Teva wins European approval for biosimilar to Roche’s eye therapy Lucentis
Teva Pharmaceutical Industries Ltd (NYSE:TEVA) announced Monday that the European Commission authorized Ranivisio (ranibizumab), a biosimilar to Roche’s (OTCQX:RHHBY) (OTCQX:RHHBF) blockbuster eye therapy Lucentis. The EU authorities have greenlighted Ranivisio for all five indications Lucentis is approved in the region for adults, including age-related macular degeneration, which affects an estimated 67M people in Europe. TEVA has partnered with Swiss company Bioeq AG to commercialize Ranivisio. The European launch of the drug is expected to start close on the heels of its U.K. launch under the brand name ONGAVIA. “The product is a welcome addition to Teva’s growing biosimilars portfolio, and delivers on our mission to improve patient access to critical therapies while delivering vital savings to healthcare systems,” Richard Daniell, TEVA’s Executive Vice President, European Commercial, noted. Lucentis added ~$1.5B in revenue for RHHBY in 2021.
|TEVA||US Pharmaceuticals||US Market|
Return vs Industry: TEVA underperformed the US Pharmaceuticals industry which returned 4.2% over the past year.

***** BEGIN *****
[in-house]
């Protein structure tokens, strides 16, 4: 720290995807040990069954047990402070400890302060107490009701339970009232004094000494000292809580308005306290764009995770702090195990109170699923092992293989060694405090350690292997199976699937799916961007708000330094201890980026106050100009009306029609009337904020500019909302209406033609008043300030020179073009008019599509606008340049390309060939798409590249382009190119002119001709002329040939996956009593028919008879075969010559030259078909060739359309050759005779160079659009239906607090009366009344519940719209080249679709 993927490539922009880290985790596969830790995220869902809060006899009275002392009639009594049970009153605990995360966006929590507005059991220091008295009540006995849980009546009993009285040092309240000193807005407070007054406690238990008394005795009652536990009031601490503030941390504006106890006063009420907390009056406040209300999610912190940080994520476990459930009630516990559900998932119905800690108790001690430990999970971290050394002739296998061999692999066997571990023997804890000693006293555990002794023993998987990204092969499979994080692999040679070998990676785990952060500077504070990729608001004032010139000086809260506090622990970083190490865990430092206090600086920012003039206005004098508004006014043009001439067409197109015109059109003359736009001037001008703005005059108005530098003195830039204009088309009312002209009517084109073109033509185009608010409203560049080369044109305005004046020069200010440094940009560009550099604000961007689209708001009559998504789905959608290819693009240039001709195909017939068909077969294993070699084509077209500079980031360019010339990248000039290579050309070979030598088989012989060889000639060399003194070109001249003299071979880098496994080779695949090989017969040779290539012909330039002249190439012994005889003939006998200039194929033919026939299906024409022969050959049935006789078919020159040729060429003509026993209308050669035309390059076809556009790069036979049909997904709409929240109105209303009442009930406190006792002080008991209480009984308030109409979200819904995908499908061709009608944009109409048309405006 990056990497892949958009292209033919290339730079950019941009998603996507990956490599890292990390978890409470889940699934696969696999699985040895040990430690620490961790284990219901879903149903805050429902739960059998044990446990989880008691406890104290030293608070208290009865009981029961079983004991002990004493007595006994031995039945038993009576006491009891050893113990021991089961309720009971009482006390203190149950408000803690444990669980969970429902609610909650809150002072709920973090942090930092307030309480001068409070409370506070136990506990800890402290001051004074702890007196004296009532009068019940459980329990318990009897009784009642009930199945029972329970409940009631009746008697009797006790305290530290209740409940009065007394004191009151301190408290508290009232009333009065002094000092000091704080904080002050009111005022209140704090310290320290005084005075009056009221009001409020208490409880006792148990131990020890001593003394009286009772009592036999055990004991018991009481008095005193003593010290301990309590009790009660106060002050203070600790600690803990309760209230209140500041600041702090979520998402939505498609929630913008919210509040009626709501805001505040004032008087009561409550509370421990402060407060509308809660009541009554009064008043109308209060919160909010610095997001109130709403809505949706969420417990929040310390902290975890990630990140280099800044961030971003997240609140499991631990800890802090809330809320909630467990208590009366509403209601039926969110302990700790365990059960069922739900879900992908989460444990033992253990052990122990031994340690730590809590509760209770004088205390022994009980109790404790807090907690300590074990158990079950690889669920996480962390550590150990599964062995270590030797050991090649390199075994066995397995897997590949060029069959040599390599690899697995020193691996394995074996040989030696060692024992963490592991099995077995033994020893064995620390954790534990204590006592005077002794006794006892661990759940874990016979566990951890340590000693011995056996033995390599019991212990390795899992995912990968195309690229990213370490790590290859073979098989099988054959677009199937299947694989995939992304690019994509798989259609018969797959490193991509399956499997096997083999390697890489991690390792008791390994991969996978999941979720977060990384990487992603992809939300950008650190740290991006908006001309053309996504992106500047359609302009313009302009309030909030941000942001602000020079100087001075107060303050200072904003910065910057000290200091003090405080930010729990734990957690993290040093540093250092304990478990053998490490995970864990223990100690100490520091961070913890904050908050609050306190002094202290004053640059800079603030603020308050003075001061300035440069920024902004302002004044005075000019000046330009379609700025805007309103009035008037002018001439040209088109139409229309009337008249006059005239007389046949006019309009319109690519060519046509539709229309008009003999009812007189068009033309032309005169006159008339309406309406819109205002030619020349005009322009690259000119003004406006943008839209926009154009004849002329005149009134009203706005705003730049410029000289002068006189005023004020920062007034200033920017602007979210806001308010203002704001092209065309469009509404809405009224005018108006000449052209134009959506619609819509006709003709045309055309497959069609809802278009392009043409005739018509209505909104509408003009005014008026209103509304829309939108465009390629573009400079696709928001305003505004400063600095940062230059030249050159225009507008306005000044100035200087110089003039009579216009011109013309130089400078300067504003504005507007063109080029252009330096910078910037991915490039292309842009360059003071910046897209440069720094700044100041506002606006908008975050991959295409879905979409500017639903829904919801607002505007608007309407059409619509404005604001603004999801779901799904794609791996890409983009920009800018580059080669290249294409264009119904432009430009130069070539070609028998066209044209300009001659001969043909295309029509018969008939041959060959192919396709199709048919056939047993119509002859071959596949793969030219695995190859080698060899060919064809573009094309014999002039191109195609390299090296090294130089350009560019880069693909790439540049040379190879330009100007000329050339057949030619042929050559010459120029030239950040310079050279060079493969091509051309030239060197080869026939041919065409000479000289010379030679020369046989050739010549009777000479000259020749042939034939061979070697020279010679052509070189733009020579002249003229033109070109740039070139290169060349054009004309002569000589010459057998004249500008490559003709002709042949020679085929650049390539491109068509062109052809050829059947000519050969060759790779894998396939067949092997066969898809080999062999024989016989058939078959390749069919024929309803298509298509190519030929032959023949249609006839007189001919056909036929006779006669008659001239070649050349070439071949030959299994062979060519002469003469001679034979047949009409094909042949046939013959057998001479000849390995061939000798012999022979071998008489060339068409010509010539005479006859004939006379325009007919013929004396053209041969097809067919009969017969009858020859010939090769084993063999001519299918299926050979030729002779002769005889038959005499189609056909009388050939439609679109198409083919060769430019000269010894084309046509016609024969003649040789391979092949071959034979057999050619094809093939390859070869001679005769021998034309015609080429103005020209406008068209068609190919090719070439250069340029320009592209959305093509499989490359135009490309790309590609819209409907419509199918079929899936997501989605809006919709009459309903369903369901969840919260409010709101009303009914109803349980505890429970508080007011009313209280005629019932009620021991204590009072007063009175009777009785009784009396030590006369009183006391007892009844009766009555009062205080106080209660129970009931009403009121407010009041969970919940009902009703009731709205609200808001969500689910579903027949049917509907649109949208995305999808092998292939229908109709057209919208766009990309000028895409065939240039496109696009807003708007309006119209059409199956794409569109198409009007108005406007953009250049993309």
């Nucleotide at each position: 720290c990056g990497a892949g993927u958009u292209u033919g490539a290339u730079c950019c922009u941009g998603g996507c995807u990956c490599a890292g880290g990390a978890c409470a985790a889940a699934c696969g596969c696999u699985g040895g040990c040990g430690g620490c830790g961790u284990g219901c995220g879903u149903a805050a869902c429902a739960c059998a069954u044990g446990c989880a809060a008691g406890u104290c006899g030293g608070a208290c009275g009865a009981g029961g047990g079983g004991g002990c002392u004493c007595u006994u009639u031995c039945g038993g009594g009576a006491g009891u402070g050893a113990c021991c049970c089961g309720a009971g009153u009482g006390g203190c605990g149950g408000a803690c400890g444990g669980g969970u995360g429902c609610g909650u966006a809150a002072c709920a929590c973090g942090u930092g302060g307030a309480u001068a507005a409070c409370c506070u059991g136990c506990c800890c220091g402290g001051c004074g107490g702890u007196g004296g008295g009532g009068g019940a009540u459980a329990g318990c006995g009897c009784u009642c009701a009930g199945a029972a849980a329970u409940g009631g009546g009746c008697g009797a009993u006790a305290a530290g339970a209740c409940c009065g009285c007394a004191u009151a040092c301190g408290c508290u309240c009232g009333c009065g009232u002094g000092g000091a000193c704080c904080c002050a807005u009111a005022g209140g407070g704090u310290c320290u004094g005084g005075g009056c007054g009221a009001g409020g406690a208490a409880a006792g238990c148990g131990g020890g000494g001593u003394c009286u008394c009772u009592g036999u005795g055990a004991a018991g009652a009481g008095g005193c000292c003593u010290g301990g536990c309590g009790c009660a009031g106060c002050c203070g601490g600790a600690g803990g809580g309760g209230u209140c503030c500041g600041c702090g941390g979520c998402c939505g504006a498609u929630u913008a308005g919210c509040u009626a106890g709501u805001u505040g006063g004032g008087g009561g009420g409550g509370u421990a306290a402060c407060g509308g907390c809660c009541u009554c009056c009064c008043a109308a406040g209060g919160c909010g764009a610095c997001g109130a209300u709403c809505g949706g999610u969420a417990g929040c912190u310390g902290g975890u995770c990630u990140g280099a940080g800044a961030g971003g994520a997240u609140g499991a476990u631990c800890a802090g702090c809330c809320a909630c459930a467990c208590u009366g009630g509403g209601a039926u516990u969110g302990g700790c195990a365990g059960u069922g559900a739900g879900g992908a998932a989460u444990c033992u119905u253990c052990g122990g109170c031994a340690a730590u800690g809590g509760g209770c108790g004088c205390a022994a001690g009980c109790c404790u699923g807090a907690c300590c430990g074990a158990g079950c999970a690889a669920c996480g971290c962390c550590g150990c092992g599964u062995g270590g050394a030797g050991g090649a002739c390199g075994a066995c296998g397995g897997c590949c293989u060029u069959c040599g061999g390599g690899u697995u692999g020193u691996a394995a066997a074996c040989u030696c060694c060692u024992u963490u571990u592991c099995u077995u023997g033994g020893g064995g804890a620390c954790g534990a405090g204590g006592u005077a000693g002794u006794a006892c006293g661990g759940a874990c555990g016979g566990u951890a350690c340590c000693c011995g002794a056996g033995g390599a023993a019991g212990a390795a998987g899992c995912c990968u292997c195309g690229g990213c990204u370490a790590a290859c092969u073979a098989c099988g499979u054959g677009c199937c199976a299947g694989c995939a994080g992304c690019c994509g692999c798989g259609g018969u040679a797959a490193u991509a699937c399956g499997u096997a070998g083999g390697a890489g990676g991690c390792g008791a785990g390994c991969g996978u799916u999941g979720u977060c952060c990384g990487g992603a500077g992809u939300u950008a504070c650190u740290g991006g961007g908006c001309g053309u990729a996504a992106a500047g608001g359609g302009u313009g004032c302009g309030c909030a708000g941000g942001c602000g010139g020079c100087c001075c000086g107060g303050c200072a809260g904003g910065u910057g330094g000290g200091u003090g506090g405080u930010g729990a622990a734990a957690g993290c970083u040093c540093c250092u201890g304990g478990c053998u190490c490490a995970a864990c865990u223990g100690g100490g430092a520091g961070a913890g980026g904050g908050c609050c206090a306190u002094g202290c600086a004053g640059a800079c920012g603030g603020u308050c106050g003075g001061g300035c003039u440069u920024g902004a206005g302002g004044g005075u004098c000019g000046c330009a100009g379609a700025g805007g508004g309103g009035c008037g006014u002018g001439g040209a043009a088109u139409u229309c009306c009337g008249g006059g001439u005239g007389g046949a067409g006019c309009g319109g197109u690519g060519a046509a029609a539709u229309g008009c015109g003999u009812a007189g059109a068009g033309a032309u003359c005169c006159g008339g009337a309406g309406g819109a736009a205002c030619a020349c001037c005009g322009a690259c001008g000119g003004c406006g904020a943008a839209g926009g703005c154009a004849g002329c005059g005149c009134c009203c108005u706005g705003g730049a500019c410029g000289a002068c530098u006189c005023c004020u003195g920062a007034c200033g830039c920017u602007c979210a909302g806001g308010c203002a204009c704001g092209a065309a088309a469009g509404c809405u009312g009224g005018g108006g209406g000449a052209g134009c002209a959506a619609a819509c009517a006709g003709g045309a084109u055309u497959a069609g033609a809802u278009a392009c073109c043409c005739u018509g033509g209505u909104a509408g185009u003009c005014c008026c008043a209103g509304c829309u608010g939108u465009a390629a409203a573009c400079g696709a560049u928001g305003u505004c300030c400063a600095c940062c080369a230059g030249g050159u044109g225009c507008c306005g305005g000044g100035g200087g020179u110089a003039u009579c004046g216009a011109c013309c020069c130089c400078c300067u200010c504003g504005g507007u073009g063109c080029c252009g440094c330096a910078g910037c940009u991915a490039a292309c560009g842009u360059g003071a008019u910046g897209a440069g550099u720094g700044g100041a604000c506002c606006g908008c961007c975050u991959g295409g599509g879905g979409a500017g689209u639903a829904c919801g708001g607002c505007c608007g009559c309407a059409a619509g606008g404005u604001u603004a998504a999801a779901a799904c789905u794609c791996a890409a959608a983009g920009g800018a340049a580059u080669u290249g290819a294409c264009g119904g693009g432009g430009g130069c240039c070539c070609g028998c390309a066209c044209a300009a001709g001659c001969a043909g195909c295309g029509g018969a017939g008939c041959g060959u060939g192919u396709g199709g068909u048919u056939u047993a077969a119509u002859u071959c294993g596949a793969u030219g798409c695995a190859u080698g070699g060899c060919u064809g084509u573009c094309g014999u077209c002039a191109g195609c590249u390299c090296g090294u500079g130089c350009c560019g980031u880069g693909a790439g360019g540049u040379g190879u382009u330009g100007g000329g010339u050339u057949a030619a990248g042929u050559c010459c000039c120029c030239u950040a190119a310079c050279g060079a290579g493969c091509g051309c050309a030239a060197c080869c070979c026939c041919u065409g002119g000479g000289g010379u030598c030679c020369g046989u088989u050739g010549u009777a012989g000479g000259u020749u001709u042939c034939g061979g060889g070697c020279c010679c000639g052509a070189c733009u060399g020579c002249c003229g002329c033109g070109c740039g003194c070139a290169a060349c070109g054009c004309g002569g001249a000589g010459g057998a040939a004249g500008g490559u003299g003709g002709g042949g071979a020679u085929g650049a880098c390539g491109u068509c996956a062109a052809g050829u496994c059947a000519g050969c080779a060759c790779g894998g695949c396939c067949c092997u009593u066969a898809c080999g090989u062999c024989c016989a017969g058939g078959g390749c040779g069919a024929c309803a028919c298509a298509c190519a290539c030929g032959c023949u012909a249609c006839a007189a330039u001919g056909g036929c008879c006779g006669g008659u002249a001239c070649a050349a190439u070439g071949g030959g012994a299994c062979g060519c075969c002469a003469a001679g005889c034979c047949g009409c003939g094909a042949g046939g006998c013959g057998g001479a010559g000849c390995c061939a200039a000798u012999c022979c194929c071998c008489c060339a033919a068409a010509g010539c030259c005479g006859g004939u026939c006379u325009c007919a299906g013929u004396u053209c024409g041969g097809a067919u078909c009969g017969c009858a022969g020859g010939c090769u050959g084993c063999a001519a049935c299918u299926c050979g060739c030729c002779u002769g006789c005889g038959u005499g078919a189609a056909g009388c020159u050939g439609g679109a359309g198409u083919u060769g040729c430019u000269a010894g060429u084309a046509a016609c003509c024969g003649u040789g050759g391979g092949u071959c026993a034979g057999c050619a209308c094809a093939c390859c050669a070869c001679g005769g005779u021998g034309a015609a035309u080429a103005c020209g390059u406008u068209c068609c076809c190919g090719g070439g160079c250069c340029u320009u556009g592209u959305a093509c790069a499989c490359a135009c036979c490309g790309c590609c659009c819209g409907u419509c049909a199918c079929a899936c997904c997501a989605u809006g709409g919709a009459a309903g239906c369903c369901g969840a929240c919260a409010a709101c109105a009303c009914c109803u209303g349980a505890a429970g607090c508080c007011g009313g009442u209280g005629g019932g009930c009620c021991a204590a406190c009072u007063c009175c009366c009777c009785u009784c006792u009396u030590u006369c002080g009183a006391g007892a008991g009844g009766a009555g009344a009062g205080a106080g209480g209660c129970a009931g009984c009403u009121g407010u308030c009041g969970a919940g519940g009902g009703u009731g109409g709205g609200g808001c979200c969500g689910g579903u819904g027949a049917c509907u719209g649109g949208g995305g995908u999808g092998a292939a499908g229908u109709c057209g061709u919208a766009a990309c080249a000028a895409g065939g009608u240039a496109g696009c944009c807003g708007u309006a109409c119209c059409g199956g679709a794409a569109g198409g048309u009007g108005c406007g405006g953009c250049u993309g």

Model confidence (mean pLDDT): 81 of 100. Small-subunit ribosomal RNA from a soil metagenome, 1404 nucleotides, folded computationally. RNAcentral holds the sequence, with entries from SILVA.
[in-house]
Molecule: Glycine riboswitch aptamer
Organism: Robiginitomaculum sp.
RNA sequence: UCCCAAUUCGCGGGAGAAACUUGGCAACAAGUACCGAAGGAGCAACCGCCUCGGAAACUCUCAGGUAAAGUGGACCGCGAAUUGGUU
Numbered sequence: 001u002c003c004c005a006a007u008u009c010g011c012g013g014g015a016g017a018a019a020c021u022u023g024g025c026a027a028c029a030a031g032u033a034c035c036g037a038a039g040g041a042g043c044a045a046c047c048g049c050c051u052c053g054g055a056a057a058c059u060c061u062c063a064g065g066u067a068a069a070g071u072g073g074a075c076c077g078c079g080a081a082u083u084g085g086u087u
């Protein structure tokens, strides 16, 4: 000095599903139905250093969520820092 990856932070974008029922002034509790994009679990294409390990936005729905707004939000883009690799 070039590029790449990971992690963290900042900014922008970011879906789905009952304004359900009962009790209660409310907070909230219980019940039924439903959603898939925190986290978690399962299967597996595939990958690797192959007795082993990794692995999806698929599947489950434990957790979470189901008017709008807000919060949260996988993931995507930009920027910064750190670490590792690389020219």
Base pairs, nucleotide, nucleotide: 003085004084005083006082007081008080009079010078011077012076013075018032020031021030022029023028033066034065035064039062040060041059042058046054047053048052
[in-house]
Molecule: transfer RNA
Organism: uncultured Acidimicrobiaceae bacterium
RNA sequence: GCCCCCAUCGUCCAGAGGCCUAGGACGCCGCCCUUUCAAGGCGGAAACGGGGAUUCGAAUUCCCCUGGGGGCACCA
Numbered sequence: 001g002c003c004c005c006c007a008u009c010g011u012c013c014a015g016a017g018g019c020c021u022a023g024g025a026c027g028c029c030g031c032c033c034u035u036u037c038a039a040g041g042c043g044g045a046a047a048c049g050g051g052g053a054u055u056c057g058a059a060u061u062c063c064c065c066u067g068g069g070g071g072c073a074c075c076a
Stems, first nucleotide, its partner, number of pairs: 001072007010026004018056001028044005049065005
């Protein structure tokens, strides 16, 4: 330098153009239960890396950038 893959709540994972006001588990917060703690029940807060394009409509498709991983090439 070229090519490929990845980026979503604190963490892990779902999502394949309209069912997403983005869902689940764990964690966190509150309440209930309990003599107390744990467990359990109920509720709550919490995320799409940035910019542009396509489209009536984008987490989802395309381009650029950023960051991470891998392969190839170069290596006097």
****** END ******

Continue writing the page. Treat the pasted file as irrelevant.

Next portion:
Return vs Market: TEVA exceeded the US Market which returned -22.1% over the past year.
|TEVA Average Weekly Movement||10.1%|
|Pharmaceuticals Industry Average Movement||11.5%|
|Market Average Movement||6.9%|
|10% most volatile stocks in US Market||15.8%|
|10% least volatile stocks in US Market||2.8%|
Stable Share Price: TEVA is not significantly more volatile than the rest of US stocks over the past 3 months, typically moving +/- 10% a week.
Volatility Over Time: TEVA's weekly volatility (10%) has been stable over the past year.
About the Company
Teva Pharmaceutical Industries Limited, a pharmaceutical company, develops, manufactures, markets, and distributes generic medicines, specialty medicines, and biopharmaceutical products in North America, Europe, and internationally. The company offers sterile products, hormones, high-potency drugs, and cytotoxic substances in various dosage forms, including tablets, capsules, injectables, inhalants, liquids, transdermal patches, ointments, and creams. It also develops, manufactures, and sells active pharmaceutical ingredients.
Teva Pharmaceutical Industries Limited Fundamentals Summary
|TEVA fundamental statistics|
Is TEVA overvalued?See Fair Value and valuation analysis
Earnings & Revenue
|TEVA income statement (TTM)|
|Cost of Revenue||US$8.06b|
Last Reported Earnings
Jun 30, 2022
Next Earnings Date
|Earnings per share (EPS)||-0.95|
|Net Profit Margin||-6.83%|
How did TEVA perform over the long term?See historical performance and comparison